DALLAS (CBSDFW.COM) – Dallas County Health and Human Services reported 2,512 additional positive cases COVID-19 in Dallas County on Wednesday, Dec. 23.

Of those, 1,835 are confirmed cases and 677 are probable cases.

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There is a cumulative total of 160,189 confirmed cases (PCR test). There is a cumulative total of 19,229 probable cases (antigen test).

A total of 1,544 Dallas County residents have lost their lives due to COVID-19 illness after 30 more deaths were announced Wednesday.

The deaths range from a man in his 20s who was found dead, to a women in her 100s who had been hospitalized.

“As of this morning, we had 17 remaining ICU beds in Dallas Co., the worst we’ve seen so far,” said Dallas County Judge Clay Jenkins in a tweet. “If we reach the predicted worst-case scenarios, we will surpass our capacity. While hospitals can add beds, we don’t have the ability to easily add physicians, nurses, other clinical staff.”

Judge Jenkins said things could get worse in the next couple of weeks.

“The latest COVID predictions from UTSW, show a sharp increase in cases per day and hospitalizations. Up to 2,700 cases per day and 1,500 hospitalizations by January 5th. Whether we reach these record highs is entirely up to the personal decisions we all make in the next few days,” he said.

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The provisional seven-day average of daily new confirmed and probable cases (by date of test collection) for CDC week 50 was to 1,722, which is a rate of 65.3 daily new cases per 100,000 residents.

The percentage of respiratory specimens testing positive for SARS-CoV-2 remains high, with 23.3% of symptomatic patients presenting to area hospitals testing positive in week 50 (week ending 12/12/20).

Since the beginning of the pandemic, 3,864 healthcare workers and first responders have been reported with COVID-19 in Dallas County.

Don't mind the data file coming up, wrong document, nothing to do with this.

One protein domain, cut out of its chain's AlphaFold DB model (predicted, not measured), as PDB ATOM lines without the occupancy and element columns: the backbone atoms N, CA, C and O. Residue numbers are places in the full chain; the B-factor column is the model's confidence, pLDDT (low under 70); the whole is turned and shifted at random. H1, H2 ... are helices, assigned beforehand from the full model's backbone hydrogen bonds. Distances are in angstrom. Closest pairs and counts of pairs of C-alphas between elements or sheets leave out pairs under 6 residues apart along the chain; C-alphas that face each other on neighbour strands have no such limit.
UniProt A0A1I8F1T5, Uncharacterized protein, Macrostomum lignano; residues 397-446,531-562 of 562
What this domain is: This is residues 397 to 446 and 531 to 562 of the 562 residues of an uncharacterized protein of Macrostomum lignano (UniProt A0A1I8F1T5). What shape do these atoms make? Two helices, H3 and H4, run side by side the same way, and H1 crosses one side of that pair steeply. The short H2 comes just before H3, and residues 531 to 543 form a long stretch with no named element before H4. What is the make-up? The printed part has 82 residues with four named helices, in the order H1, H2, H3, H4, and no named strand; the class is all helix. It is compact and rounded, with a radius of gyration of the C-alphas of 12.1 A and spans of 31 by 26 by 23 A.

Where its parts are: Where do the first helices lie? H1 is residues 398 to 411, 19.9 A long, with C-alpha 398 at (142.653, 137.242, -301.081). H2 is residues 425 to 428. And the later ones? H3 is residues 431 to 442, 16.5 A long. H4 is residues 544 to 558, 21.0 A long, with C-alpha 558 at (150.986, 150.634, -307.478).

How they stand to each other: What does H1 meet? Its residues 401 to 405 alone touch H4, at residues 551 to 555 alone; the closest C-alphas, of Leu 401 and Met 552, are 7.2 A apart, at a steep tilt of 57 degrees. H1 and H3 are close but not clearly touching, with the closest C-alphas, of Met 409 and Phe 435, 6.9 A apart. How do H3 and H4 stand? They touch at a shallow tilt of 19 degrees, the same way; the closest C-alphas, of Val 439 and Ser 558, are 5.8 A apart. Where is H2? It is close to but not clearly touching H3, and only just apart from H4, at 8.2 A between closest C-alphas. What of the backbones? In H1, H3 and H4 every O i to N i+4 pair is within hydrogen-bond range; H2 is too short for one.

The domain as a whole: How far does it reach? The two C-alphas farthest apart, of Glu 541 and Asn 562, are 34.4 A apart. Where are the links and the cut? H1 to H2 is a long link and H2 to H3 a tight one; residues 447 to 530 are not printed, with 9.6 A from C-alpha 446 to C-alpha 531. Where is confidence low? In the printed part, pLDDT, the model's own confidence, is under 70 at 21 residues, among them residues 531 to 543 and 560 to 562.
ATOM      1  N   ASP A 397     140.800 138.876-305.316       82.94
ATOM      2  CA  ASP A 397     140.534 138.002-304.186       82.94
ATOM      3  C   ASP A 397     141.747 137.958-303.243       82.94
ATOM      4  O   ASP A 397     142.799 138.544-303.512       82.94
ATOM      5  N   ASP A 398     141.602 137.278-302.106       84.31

Over the past 30 days, there have been 4,955 COVID-19 cases in school-aged children and staff reported from 764 separate K-12 schools in Dallas County, including 692 staff members. Since the beginning of the pandemic, 21 school nurses have been diagnosed with COVID-19.

There are currently 100 active long-term care facility outbreaks. Since the beginning of the pandemic, a total of 2,696 residents and 1,590 healthcare workers in long-term facilities in Dallas have been diagnosed with COVID-19.

Of these, 640 have been hospitalized and 323 have died. About 22% of all deaths reported to date have been associated with long-term care facilities.

Thirty-nine outbreaks of COVID-19 in congregate-living facilities (e.g. homeless shelters, group homes, and halfway homes) have been reported in the past 30 days associated with 172 cases, including 6 hospitalizations. One facility has reported 93 COVID-19 outbreak cases since October.

Of all confirmed cases requiring hospitalization to date, more than two-thirds have been under 65 years of age.

Diabetes has been an underlying high-risk health condition reported in about a third of all hospitalized patients with COVID-19.

The additional deaths reported Wednesday include the following:

– A man in his 20’s who was a resident of the City of Dallas. He expired in a vacant residence.

– A woman in her 40’s who was a resident of the City of Dallas. She had been critically ill in an area hospital, and had underlying high risk health conditions.

– A man in his 50’s who was a resident of the City of Dallas. He had been critically ill in an area hospital, and had underlying high risk health conditions.

– A woman in her 50’s who was a resident of the City of Dallas. She had been critically ill in an area hospital, and had underlying high risk health conditions.

– A man in his 50’s who was a resident of the City of Dallas. He had been critically ill in an area hospital, and had underlying high risk health conditions.